I’m going to try not to get too deep in this review. After all, this is a sitcom. But I watched Black-ish and I wasn’t quite sure what to make of it. I loved the trailer and laughed out loud when Dre’s son Andre (Andy) came home and wanted to have a bar mitzvah and change his name to his hebrew one (either Shlomo or Shmoole…which I’m probably butchering the spelling.) I loved the instant chemistry between Anderson and Ross. In a 2 minute trailer, I totally bought them as husband and wife. So I was very excited for this premiere. But then I watched it all and for the most part I liked it but I do have a bit of “Mike and Molly” fear for this show.
Shows like this, where they push racial and cultural boundaries, are always interesting because it can insight passionate responses from viewers…both good and bad. I’ve already seen lots of comments on this about how “white people won’t understand the humor” and “this show is racist and offensive” etc, etc. I think everyone needs to take a deep breath. In the simplest of terms, this show is about an African-American family living a hugely successful life (Dre is a SVP of his company and Rainbow is a surgeon) in the suburbs yet still trying to stay true to their roots…at least Dre is. Now he has to remind the rest of his family how important that is as well. The cast is led by Anthony Anderson, Tracey Ellis Ross, and Laurence Fishburne. But my favorite so far is Marcus Scribner’s Andre Jr. That kid had the best lines and best material in the pilot. First with the bar mitzvah. He also wants to be called Andy (because it shows he’s edgy yet approachable), play field hockey, and hold onto his first boob (vs. holding onto his roots.) I loved that kid. And like The Goldbergs last year, I instantly felt like this was a family. The chemistry between all of them was evident right off the bat.
This could be a groundbreaking show. The kind of show that families can watch and have a great discussion about afterwards. There are many people who argue, that shows like that don’t work on network TV any more. Well, maybe not. Unless it’s a well written, well thought out show that has the abilities to push the boundaries with humor to bring real conversations to the forefront. And Black-ish has the potential to be that show. I already have tons of questions. I can’t directly relate to the internal struggle of an African-American man who came from a tough background to raising his family in the type of environment that was better than his and how he balances raising his children in a color free world yet staying true to their cultural heritage. There is no way I can ever completely understand that. But I’d like to understand it better than I do now. And I’m curious to watch it and learn more about it. For example, the one part of the show where I raised my eye brow was when Dre was upset that his daughter didn’t want to hang out with the only other black girl in the school and that she didn’t even refer to her as the “only other black girl in the school.” His daughter responded by saying “I don’t know. When I hear Liza Jackson I think of meatballs and turkey burgers.” Isn’t that a good thing, that she didn’t see the color of her skin? Why was Dre so upset? I don’t understand. I feel like the way his kids were talking about Liza is exactly the way you want them to talk about her…as a little girl, not a little black girl. I would think so. Look at how upset Dre was with his promotion. He was hoping to break down barriers at his company by becoming the first black SVP. But not the first black SVP of the “Urban Division.” It took something away from the promotion for Dre and I do understand that. But if your goal is to break down barriers then why drive the “blackness” so hard at home with your family? It’s that the exact opposite of what you’re trying to achieve? It’s confusing. So I hope the show explores that a bit more because while I’ll never fully be able to relate because I’m not African-American, I could certainly be more informed and have a better understand than before. I want to know why someone who wants his family as far away from the way he was brought up as possible, also wants to make sure his roots are still very prevalent in their everyday lives. What specific parts of your roots are you referring to? I really want to know.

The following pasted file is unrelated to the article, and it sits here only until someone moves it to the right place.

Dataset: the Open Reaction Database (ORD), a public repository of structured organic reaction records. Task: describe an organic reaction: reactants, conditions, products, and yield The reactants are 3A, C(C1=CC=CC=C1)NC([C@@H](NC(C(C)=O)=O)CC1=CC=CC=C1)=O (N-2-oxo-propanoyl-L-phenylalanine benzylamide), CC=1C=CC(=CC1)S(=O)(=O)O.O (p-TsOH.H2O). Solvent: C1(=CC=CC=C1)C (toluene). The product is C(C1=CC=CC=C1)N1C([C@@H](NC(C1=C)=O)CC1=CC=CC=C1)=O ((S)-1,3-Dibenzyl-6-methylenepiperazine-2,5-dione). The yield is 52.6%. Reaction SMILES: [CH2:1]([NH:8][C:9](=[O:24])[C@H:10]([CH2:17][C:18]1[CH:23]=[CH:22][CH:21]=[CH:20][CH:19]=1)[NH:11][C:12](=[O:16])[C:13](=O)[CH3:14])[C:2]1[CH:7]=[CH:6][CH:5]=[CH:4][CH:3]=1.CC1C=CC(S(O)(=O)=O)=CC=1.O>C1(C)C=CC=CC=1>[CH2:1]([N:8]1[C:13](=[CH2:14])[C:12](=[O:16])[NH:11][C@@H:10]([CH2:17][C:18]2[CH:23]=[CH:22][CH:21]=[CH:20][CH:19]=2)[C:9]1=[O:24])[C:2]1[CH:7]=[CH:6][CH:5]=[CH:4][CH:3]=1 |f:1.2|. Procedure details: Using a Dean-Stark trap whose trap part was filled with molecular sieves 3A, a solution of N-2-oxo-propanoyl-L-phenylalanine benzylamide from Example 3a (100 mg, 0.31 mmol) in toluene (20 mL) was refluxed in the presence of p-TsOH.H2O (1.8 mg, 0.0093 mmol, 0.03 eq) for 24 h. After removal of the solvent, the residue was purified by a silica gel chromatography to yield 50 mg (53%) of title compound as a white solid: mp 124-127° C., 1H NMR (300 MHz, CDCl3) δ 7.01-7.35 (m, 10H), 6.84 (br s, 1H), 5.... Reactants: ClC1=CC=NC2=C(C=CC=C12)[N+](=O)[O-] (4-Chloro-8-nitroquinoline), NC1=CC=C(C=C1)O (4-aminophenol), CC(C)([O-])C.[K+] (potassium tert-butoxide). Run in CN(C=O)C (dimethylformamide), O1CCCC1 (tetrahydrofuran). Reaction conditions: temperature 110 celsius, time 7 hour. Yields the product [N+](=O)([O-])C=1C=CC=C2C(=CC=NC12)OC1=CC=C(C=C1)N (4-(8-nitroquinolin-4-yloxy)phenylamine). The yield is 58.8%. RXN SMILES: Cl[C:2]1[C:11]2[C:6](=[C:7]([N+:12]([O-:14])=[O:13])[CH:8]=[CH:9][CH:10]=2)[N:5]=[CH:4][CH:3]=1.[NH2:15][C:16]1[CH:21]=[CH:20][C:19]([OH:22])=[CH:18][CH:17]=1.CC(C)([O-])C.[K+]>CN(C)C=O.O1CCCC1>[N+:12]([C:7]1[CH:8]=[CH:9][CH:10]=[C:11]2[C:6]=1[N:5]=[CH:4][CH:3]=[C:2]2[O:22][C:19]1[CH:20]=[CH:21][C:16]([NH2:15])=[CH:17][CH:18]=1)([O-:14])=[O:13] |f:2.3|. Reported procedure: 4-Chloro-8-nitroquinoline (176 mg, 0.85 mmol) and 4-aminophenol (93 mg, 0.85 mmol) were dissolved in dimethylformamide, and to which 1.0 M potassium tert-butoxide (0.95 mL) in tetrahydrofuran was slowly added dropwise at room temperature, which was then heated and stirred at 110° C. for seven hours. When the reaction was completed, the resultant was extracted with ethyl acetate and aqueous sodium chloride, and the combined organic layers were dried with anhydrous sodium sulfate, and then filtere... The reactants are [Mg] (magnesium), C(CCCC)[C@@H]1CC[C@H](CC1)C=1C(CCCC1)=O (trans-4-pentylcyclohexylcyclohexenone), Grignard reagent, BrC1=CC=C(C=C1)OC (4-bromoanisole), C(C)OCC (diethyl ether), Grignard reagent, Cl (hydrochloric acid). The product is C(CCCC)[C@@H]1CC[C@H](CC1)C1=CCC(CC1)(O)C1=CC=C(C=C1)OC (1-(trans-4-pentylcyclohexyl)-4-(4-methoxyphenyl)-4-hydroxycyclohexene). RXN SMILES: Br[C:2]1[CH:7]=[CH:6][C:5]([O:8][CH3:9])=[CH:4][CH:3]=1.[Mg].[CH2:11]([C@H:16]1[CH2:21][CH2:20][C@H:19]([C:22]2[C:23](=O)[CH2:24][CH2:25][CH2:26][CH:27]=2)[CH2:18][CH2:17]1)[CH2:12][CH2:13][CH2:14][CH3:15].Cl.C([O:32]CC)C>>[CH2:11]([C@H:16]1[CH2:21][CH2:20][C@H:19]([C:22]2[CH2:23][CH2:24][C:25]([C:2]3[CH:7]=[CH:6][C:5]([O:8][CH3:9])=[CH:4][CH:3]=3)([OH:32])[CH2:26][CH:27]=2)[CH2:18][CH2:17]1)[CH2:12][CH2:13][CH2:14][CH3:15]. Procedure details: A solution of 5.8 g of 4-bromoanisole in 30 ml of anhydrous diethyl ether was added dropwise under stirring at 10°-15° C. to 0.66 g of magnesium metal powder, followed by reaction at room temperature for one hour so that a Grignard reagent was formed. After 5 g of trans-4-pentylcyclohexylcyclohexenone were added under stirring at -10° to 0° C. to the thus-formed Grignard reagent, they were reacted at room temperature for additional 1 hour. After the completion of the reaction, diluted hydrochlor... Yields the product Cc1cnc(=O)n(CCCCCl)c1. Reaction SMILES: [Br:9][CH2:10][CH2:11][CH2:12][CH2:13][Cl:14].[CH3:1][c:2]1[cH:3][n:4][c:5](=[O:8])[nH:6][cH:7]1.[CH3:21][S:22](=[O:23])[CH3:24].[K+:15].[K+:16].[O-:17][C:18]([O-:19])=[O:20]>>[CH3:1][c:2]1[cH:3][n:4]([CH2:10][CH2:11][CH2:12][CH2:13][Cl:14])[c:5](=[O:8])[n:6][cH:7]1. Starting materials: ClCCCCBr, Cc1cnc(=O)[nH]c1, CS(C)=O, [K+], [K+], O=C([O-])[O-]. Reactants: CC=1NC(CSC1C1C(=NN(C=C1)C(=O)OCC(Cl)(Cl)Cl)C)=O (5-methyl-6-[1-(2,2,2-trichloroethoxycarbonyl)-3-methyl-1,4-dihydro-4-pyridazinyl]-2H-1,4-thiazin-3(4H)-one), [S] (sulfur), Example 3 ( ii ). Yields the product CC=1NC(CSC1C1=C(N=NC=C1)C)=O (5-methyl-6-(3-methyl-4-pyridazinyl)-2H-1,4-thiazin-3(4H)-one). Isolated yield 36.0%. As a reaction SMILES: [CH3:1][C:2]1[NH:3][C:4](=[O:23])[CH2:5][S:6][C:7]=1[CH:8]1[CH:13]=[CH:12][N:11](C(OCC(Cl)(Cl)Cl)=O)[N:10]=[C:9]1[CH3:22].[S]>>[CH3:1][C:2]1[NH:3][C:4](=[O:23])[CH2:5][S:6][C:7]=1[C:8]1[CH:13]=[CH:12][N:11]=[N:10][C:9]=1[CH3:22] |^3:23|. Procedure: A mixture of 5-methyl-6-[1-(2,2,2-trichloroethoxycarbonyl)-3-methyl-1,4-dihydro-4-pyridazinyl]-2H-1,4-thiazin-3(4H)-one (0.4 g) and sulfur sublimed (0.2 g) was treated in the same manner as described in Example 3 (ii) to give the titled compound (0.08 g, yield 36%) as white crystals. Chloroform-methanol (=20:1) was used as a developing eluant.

But my “Mike and Molly” fear is that I don’t want the show to be all about “black” jokes. With M&M, I didn’t want the show to be all about “fat jokes.” Initially it was and then it toned down and went to everyday comedy with the fat jokes coming every once in a while. The pilot of Black-ish was very heavy-handed with the jokes about fried fried chicken being too black for Rainbow (who is mixed race) and “if I’m not black enough can someone tell my hair and my ass.” That’s all well and good but I hope they tone it down and it’s more background humor than the front and center humor. I know that’s kind of the premise of the show but I think that humor can still be part of the show maybe not just every joke….like M&M was with the fat jokes. It gets old after a while. And I think this cast deserves to be more than one trick ponies because they’re pretty fantastic.
I enjoyed Black-ish and will continue to watch. Not only because I find the show incredibly interesting but it’s also really, really funny!